Ethernet replacing SDI: 4K connectivity is a mess: do we use four SDI connections, or two 3G-SDI connections, or one 6G-SDI connection? Depending on what gear you’re using, the answer is “yes”. But even there, that only gets you to 30p; for 60p, you need twice that bandwidth. Belden may be able to make us 12G-SDI cables, but the cost advantages and routability of Ethernet will likely win, and sooner than you might think. Presentations and panels on software-defined video networking, networked facilities, and even IP-based live production were backed up with practical demos in the demo room, with SMPTE standards underlying the technology, and interoperability increasing rapidly.

Three years ago I wired a production facility for 10GigE and 3G-SDI: data feeds and video feeds to both stages and every important room. If I were to do that three years hence, I’d almost certainly leave out the SDI and just have converter boxes ready to deploy, to flip between baseband SDI and packet-based transport where necessary. (Today we’re right at the tipping point; I’d probably pull SDI alongside IP, but I’m not sure which way I’d go… but my bets are on SMPTE 2022 being the way of the future.)

The cloud wins: Only three years ago, Tech Retreat panelists were saying it was preferable to send a Digibeta tape across town by messenger than deal with file-based workflows, once you included the time spent in backup, duplication, and verification passes. A year or two before that, they were saying it was quicker to send a FireWire drive across town (in L.A. rush-hour traffic, no less) than to try to transfer the files it contained over high-speed Internet connections.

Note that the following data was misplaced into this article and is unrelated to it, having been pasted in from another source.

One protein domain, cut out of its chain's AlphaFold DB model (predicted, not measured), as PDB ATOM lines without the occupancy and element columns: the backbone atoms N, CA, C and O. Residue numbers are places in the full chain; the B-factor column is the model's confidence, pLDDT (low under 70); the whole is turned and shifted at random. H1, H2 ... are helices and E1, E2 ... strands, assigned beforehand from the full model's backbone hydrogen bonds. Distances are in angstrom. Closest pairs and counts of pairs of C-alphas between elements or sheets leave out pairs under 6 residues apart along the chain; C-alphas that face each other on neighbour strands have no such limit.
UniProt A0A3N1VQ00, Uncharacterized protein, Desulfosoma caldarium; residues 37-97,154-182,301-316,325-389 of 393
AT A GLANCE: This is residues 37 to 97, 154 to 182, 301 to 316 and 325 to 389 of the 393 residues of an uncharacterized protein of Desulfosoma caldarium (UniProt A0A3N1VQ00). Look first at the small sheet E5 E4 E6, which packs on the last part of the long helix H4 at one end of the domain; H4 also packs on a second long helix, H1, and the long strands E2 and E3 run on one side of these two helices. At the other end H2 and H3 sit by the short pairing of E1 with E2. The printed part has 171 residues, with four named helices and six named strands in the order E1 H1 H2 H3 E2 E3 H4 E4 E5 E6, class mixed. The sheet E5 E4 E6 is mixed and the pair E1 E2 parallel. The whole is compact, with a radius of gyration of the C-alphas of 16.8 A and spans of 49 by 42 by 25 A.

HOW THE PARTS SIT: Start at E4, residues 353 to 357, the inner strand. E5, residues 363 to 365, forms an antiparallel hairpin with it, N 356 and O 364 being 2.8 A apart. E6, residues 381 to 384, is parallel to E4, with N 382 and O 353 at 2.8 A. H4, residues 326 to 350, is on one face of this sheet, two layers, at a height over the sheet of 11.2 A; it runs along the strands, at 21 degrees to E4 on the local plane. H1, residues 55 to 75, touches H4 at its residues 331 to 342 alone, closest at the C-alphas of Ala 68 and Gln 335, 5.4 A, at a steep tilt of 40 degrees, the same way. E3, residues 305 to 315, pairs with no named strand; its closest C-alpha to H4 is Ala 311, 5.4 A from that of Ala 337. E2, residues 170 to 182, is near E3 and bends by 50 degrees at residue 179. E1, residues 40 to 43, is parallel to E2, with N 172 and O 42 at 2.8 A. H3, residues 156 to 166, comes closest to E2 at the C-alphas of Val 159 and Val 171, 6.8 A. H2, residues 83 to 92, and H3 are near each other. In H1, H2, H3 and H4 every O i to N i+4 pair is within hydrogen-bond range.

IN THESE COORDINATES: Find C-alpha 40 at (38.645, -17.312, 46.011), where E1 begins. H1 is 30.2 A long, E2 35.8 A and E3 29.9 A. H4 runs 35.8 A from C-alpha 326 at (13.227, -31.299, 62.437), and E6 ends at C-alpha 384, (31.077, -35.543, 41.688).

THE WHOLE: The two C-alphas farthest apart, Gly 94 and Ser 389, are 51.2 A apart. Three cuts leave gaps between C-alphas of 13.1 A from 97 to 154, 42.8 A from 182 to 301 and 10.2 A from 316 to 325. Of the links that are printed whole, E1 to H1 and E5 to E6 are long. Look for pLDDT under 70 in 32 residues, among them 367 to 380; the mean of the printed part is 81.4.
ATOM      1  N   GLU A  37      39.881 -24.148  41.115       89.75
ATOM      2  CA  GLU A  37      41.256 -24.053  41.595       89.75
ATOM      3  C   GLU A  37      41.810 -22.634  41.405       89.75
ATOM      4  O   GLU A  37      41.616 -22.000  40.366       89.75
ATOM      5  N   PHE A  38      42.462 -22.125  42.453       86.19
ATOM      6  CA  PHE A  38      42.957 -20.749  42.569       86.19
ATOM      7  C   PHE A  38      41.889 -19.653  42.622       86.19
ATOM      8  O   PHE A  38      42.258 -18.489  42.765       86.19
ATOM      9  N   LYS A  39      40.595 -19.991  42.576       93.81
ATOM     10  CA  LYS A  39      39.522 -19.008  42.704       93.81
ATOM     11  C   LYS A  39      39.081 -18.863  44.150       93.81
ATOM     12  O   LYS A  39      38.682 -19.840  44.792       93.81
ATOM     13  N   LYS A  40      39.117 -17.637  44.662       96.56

This year? Internet transfers and cloud-based collaboration are the norm; while sending physical media from location to post in a messenger pouch is still done, it’s in the process of being moved into a IP-based world as soon as the card comes out of the camera… or even before, with talk of proxies (at least) being uploaded wirelessly as they’re being shot.




Don Craig of Arboretum Studios scopes out the Blackmagic 4K Cine Camera in the demo room.


Tessive's MTF correction demo (click for larger image). Blue crosshairs show the point being measured.

Tessive founder Tony Davis, having sold off his Time Filter to “an unnamed camera company”, showed an automatic MTF measurement and correction demo: your camera shoots a carefully-calibrated “noise” chart, and his software will measure the H and V modulation transfer functions (spatial frequency responses) of the camera/lens combo at every point across the sensor. He can then generate an appropriate correction — basically, a very smart sharpen filter — to enhance the image without adding lots of nasty artifacts. Very clever! It’s not a real product yet (and may or may not become one), just a demo running in MATLAB.